I turned all the lights in the room off and relied only on the sunlight from the window so that the light is much more subdued.
This is f5.6, ISO 400, 1/5 second.

 

 

Due to the unusual lighting, after a red/blue channel swap, I got red, but no yellow, and only a touch of cyan that looks a bit like green.


Okay, now on to the wildflowers. I do love roses, but the bunch of mixed flowers I pick up has such a variety of looks.


I'm going to want more light though, so I had to pack up and make the long haul back to the living room and the coffee table.


For the sake of variety, a few color images will work.


This is f4.0, ISO 50, 1.6 seconds

 

 

Now for some Super Color IR. For this, I elevated the flowers and got my camera angle low so that the wall and ceiling become my backdrop. With all the sunlight flooding in, I thought there was a chance that the white wall and ceiling would take on the color of the sky, and I got lucky and it did.


This is f6.3, ISO 800, 1/8 second

 

 

I immediately noticed the two flowers on the bottom right side of the image and decided to isolate them next. Still in Super Color, I lowered the flowers, slightly elevated the camera, and moved in closer.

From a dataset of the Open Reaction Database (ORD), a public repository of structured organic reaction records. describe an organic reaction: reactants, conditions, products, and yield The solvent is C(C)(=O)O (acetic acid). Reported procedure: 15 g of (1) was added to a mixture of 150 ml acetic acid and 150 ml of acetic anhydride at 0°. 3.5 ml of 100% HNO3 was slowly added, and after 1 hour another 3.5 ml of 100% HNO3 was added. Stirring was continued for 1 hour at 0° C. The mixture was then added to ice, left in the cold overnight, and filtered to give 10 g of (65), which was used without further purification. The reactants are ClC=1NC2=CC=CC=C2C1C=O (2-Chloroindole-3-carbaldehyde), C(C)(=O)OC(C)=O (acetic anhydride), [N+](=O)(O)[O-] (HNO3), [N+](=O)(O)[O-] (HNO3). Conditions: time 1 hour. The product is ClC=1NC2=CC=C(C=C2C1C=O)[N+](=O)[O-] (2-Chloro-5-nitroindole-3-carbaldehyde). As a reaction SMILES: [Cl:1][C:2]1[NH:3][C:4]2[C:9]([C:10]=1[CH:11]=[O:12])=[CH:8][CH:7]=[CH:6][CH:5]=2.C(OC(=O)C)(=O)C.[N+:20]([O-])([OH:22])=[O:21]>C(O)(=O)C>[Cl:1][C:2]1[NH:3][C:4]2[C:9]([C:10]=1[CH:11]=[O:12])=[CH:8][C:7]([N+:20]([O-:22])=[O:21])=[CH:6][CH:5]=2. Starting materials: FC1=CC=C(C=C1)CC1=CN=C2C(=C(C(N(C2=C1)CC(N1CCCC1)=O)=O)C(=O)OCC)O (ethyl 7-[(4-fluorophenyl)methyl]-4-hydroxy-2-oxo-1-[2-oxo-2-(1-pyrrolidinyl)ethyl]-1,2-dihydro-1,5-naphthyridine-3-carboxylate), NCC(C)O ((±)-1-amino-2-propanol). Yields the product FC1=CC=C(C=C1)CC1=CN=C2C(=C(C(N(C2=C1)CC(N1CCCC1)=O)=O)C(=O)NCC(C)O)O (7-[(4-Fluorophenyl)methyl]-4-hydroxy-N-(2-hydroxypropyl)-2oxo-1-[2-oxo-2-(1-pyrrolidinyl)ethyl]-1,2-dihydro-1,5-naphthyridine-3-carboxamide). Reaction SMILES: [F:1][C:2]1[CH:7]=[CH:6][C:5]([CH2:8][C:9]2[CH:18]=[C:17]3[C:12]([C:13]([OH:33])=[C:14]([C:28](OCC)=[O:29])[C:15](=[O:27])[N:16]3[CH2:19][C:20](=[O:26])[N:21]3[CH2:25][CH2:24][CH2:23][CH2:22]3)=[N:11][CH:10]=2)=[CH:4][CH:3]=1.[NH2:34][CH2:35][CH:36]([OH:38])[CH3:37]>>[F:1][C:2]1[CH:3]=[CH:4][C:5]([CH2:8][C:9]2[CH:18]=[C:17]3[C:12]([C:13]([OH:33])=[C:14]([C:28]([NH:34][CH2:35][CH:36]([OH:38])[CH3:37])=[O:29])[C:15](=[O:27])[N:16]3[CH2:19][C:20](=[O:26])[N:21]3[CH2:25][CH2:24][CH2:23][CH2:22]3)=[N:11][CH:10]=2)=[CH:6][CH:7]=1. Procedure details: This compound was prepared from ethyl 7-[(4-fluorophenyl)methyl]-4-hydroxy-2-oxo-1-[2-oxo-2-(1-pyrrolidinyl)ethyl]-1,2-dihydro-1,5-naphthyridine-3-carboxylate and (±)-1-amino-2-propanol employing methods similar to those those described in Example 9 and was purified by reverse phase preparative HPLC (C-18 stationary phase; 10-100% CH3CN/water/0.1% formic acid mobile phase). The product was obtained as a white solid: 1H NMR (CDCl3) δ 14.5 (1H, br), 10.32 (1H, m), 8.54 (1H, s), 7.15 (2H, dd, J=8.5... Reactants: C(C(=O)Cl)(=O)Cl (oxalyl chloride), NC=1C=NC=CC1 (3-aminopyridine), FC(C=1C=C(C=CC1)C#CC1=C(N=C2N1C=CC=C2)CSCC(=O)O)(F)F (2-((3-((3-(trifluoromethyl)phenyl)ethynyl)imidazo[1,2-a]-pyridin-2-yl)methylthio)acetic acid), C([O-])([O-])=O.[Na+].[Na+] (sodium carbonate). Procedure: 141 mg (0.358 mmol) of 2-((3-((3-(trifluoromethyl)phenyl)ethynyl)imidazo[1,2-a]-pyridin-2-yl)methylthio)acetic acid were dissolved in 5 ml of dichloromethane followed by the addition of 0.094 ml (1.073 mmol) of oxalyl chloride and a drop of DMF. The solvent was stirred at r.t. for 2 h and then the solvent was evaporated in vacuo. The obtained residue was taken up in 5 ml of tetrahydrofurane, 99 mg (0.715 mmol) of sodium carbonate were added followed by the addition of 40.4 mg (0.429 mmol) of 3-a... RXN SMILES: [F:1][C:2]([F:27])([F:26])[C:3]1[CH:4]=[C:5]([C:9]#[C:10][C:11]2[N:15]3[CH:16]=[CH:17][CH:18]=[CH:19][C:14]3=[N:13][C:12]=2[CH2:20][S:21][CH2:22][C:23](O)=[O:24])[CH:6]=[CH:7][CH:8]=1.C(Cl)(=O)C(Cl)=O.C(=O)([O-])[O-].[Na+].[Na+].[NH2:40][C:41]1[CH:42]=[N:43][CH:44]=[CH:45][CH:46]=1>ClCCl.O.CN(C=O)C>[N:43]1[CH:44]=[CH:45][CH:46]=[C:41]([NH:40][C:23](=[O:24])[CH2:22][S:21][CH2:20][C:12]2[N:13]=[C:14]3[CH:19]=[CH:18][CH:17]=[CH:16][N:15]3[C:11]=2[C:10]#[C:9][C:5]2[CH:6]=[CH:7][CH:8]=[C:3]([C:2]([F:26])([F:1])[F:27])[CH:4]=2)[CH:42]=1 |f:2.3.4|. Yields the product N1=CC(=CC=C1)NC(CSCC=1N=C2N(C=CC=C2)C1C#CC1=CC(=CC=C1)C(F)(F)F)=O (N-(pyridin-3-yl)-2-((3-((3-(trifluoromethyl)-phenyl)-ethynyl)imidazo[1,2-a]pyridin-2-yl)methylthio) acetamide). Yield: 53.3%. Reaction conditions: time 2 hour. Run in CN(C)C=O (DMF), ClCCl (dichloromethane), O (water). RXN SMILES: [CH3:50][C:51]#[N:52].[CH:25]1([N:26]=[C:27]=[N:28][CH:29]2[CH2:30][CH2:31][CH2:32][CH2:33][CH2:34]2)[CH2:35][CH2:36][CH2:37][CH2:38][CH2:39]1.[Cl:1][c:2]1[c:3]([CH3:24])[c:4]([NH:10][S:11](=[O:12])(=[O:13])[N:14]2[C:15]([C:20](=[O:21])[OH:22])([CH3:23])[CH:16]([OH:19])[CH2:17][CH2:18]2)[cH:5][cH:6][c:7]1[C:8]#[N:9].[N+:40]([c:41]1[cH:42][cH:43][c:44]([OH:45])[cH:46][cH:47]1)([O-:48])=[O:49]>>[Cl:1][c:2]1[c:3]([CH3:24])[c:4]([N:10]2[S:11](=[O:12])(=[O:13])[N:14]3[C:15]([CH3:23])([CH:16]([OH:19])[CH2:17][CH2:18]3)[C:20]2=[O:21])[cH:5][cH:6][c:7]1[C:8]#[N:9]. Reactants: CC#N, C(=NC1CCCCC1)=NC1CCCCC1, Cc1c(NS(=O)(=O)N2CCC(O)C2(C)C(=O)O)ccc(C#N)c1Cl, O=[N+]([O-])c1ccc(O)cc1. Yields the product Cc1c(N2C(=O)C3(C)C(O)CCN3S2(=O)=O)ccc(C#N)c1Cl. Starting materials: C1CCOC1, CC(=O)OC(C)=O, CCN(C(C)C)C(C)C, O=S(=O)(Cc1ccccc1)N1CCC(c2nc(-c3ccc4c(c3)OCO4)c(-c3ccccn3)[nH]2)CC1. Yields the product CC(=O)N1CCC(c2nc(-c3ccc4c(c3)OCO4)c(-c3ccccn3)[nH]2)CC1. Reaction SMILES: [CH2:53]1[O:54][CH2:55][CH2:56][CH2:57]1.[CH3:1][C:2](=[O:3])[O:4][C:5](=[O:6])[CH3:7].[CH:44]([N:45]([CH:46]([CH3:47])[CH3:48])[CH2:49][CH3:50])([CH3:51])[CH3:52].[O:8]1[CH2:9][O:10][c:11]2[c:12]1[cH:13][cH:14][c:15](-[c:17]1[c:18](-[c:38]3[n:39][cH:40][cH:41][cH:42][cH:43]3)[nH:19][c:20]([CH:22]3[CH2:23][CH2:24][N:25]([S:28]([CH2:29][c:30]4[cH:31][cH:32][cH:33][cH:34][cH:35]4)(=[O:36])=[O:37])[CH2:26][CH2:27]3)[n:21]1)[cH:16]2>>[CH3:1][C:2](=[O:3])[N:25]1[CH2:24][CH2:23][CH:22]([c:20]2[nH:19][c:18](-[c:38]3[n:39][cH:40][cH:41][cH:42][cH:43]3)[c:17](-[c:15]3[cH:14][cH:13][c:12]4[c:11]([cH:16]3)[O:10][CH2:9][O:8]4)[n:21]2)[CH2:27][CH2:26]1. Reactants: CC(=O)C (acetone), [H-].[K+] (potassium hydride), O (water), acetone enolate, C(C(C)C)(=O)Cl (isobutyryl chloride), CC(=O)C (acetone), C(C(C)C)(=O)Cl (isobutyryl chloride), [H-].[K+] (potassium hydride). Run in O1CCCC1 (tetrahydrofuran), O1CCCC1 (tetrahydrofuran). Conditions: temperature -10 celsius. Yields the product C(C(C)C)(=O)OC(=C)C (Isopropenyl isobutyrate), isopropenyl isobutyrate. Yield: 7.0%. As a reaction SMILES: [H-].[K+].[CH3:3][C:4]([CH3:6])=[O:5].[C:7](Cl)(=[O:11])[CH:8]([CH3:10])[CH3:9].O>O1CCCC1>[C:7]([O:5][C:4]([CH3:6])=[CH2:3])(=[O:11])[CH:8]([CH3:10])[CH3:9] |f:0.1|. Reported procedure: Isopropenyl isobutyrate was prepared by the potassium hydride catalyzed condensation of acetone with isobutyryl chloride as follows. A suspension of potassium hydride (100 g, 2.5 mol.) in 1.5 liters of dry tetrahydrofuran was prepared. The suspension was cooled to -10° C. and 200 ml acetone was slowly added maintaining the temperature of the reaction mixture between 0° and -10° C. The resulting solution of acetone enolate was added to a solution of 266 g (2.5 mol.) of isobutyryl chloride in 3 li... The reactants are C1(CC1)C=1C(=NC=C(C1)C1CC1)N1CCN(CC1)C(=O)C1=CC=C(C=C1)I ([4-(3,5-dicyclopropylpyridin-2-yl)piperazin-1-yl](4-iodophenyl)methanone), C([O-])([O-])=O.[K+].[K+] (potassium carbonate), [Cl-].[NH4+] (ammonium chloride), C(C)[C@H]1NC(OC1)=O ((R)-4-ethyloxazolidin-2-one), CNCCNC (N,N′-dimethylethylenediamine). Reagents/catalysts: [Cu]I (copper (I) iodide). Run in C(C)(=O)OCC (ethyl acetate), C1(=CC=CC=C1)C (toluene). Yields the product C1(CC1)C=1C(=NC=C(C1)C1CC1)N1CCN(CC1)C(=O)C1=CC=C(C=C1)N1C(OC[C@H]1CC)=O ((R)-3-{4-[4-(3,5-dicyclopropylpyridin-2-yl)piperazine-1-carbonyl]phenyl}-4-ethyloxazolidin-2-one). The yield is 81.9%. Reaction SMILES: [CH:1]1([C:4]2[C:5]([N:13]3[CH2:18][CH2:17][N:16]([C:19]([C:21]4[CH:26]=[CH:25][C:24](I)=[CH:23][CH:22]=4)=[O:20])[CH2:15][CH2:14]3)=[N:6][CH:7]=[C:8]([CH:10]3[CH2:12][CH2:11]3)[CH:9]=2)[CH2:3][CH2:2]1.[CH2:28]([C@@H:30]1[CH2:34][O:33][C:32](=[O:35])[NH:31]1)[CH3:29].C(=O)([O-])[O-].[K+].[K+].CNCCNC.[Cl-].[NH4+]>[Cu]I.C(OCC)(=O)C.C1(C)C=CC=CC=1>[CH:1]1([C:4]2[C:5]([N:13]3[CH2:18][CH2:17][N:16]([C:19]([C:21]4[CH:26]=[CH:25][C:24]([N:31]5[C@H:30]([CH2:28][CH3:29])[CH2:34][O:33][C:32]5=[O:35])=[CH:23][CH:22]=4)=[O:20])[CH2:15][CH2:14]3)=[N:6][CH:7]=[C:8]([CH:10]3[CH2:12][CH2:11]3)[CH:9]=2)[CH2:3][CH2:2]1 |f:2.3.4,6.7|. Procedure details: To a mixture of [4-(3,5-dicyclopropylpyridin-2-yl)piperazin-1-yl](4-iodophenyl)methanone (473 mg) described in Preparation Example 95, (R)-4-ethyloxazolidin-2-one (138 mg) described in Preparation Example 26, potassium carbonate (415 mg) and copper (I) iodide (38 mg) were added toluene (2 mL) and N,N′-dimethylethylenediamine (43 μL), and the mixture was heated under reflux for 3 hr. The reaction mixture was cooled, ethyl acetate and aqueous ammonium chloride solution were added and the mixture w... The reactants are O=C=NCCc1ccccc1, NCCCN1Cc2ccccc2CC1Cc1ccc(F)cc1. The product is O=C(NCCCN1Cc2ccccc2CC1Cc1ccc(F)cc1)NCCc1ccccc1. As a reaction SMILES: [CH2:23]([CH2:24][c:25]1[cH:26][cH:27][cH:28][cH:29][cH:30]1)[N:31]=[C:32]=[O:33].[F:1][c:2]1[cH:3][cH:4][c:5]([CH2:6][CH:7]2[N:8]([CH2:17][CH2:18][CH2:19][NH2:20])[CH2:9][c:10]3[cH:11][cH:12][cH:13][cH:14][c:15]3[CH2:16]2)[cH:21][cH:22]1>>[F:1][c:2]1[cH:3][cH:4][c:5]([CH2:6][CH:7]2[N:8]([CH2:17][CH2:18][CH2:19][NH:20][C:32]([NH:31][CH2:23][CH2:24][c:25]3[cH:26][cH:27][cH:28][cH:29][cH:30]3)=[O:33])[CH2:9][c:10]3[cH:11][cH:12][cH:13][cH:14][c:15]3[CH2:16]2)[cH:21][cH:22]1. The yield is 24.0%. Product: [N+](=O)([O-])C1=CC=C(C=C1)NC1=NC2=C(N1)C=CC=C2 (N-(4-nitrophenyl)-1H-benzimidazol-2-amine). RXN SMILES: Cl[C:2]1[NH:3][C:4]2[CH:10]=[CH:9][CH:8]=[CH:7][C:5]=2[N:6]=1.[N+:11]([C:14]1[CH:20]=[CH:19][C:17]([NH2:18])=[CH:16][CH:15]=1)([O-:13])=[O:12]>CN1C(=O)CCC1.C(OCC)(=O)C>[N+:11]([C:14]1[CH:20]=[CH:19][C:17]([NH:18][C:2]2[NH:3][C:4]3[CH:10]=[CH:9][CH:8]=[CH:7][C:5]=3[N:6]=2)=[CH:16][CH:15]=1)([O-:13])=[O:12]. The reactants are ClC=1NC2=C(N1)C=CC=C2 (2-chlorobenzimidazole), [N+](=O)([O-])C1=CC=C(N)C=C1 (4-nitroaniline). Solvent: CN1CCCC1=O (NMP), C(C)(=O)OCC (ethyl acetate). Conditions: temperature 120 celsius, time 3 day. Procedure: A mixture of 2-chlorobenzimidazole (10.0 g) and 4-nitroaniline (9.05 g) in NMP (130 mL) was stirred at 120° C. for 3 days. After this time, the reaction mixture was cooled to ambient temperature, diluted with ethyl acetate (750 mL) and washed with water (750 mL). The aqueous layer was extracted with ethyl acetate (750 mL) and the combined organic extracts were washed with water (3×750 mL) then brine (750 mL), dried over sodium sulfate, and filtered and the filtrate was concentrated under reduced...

The end product had the feel of a mother and child.


This is f5.6, ISO 800, 1/6 second

 


"I go out into that cold, cruel world and pick up some fresh flowers, and then get out my Lensbaby Velvet lenses."


The next flower I found was a single-stemmed large bud and I thought both high key and low key might work.


For the high key, I went with a Standard IR filter. I upped my exposure time and flooded the image with light. In post, I made the image a monochrome, and then worked the lights, neutrals and Blacks in Selective Color, in PS.


This is f6.3, ISO400, 1.3 seconds

 

 

Oh, and by the way, that dark area just below the bud that helps set the image off from the background is my Chocolate Lab watching me shoot. She ended up being exactly what I need there.